A New Jersey man who allegedly developed serious and permanent cardiovascular injuries due to his use of Onglyza has joined the growing litigation involving the Type 2 diabetes drug.
According to a complaint filed in the U.S. District Court, District of New Jersey, on May 15, Victor Young was treated with Onglyza (saxagliptin) and Kombiglyze XR (saxagliptin and metformin) for several years.
His Onglyza lawsuit alleges that Young’s exposure to saxagliptin resulted in serious and/or permanent adverse effects including, but not limited to, coronary artery disease and congestive heart failure.
“At all relevant times, Defendants had knowledge that there was a significant increased risk of adverse events associated with Saxagliptin including heart failure, congestive heart failure, cardiac failure, and death related to those events, and despite this knowledge Defendants continued to manufacture, market, distribute, sell and profit from sales of Saxagliptin,” the complaint states.
“Despite such knowledge, Defendants knowingly, purposely and deliberately failed to adequately warn Plaintiff, patients, consumers, medical providers and the public of the increased risk of serious injury associated with using Saxagliptin including but not limited to heart failure, congestive heart failure, cardiac failure, and death related to those events,” it continues.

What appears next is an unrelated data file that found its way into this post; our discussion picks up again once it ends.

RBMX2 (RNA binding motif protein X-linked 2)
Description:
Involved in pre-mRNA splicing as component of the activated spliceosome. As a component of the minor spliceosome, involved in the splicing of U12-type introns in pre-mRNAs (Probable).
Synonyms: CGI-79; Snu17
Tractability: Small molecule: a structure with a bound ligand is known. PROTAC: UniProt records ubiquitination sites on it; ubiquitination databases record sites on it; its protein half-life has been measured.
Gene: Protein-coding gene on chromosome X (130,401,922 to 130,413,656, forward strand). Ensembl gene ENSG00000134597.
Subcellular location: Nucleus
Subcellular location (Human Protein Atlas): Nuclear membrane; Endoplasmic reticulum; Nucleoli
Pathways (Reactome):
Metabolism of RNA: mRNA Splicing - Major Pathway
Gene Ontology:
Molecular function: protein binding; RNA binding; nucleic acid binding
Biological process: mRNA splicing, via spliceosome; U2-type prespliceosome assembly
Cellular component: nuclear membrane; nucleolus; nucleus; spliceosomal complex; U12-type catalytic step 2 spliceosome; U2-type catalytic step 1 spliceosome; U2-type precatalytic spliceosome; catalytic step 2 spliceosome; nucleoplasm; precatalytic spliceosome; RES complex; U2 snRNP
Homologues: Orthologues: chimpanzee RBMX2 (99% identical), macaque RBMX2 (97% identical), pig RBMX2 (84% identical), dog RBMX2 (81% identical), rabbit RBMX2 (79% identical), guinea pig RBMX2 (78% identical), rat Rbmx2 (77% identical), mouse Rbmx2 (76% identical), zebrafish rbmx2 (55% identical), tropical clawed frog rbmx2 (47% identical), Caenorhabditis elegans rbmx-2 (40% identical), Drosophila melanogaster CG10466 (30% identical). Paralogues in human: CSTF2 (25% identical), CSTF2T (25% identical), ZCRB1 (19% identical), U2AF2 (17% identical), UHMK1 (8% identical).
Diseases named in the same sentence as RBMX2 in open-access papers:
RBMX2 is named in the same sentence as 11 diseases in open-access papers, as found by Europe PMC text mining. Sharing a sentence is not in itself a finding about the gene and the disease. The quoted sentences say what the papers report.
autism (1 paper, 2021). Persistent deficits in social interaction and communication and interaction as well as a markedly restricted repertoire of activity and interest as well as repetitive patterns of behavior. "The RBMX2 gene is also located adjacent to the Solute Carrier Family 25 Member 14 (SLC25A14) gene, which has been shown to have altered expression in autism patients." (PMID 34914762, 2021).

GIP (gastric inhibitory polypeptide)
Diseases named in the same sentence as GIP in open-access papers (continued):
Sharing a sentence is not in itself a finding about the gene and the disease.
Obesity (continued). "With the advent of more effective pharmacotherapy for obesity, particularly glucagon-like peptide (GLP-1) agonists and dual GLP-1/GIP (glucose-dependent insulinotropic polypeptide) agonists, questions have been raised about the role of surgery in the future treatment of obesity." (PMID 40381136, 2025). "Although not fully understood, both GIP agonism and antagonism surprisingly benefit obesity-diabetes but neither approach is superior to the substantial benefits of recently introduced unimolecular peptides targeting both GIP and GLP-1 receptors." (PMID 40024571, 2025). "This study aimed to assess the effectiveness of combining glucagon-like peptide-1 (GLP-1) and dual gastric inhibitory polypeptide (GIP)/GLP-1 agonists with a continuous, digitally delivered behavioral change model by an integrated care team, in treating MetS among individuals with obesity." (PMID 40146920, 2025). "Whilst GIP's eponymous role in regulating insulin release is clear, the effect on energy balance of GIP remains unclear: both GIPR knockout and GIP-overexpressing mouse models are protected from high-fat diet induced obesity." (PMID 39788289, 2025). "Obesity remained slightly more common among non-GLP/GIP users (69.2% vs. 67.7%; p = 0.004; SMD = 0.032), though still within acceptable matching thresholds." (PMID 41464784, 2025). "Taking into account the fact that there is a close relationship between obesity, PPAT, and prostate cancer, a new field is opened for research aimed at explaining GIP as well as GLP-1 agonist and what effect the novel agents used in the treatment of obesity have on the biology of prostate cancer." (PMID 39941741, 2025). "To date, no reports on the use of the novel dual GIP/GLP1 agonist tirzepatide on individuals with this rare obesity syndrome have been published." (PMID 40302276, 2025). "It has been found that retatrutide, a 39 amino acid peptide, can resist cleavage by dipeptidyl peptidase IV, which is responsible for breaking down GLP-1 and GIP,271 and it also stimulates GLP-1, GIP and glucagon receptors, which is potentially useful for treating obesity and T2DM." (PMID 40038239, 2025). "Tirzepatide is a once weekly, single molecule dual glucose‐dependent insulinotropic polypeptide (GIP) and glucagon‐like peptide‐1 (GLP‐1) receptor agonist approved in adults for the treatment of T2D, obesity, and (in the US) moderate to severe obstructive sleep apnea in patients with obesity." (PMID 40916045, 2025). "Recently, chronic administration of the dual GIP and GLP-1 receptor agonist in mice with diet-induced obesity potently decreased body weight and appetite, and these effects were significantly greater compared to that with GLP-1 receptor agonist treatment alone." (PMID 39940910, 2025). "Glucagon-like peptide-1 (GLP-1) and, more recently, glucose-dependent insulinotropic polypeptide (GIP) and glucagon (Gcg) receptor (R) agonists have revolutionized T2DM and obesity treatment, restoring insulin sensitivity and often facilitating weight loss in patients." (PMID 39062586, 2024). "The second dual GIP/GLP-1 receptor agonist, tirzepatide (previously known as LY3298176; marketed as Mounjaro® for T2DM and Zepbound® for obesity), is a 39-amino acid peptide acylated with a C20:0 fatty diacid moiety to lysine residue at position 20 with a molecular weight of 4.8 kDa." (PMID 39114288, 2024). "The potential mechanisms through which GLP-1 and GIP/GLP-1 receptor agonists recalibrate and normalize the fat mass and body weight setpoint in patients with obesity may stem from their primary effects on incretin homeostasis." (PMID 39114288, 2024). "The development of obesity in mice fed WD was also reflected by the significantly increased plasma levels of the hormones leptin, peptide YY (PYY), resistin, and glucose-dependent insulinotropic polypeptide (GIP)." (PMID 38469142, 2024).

Young is seeking damages for Design Defect, Negligence, Failure to Warn, and Breach of Warranty. (Case No 3:18-cv-09273)
Onglyza was approved by the U.S. Food & Drug Administration (FDA) in 2009. Kombiglyze XR came to market the following year.
In April 2016, the labels for Onglyza and Kombiglyze were updated with new heart failure warnings, after interim results from a major clinical trial called SAVOR-TMI suggested that patients treated with saxagliptin were 27% more likely to be hospitalized with heart failure. The medication also appeared to be associated with a higher risk of all-cause mortality.
Dozens of plaintiffs have since filed Kombiglyze and Onglyza lawsuits seeking compensation for heart failure and cardiovascular injuries allegedly related to the use of the Type 2 diabetes treatments. Like the Young complaint, they claim that the drugs’ manufacturers failed to warn patients that saxagliptin was associated with an increased risk of heart failure and other potentially life-threatening heart side effects.
Nearly 100 Onglyza and Kombiglyze lawsuits have since been filed in federal courts throughout the United States. Earlier this year, those claims consolidated before a single judge in the U.S. District Court, Eastern District of Kentucky for the purpose of coordinated discovery and other pre-trial proceedings.